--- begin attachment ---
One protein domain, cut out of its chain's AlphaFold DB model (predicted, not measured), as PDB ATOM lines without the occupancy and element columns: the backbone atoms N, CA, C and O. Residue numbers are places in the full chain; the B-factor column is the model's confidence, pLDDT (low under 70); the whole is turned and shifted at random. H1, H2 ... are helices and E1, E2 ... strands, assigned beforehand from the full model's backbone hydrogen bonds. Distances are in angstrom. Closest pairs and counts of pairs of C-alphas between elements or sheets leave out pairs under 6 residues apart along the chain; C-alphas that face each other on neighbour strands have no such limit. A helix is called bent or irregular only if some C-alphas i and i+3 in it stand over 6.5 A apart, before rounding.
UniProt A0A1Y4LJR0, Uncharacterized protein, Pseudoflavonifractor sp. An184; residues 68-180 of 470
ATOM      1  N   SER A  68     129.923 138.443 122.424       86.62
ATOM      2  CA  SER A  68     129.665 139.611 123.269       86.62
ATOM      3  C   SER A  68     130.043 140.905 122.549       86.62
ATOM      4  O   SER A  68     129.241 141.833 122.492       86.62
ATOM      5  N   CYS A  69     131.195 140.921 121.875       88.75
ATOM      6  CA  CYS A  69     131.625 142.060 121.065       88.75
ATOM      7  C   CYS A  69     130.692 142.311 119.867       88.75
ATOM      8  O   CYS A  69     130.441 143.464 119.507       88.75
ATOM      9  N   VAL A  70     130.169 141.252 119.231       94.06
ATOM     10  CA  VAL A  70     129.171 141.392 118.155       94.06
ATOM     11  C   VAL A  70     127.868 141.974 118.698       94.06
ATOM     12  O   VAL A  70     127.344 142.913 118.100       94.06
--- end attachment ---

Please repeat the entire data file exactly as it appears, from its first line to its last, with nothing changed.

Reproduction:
One protein domain, cut out of its chain's AlphaFold DB model (predicted, not measured), as PDB ATOM lines without the occupancy and element columns: the backbone atoms N, CA, C and O. Residue numbers are places in the full chain; the B-factor column is the model's confidence, pLDDT (low under 70); the whole is turned and shifted at random. H1, H2 ... are helices and E1, E2 ... strands, assigned beforehand from the full model's backbone hydrogen bonds. Distances are in angstrom. Closest pairs and counts of pairs of C-alphas between elements or sheets leave out pairs under 6 residues apart along the chain; C-alphas that face each other on neighbour strands have no such limit. A helix is called bent or irregular only if some C-alphas i and i+3 in it stand over 6.5 A apart, before rounding.
UniProt A0A1Y4LJR0, Uncharacterized protein, Pseudoflavonifractor sp. An184; residues 68-180 of 470
ATOM      1  N   SER A  68     129.923 138.443 122.424       86.62
ATOM      2  CA  SER A  68     129.665 139.611 123.269       86.62
ATOM      3  C   SER A  68     130.043 140.905 122.549       86.62
ATOM      4  O   SER A  68     129.241 141.833 122.492       86.62
ATOM      5  N   CYS A  69     131.195 140.921 121.875       88.75
ATOM      6  CA  CYS A  69     131.625 142.060 121.065       88.75
ATOM      7  C   CYS A  69     130.692 142.311 119.867       88.75
ATOM      8  O   CYS A  69     130.441 143.464 119.507       88.75
ATOM      9  N   VAL A  70     130.169 141.252 119.231       94.06
ATOM     10  CA  VAL A  70     129.171 141.392 118.155       94.06
ATOM     11  C   VAL A  70     127.868 141.974 118.698       94.06
ATOM     12  O   VAL A  70     127.344 142.913 118.100       94.06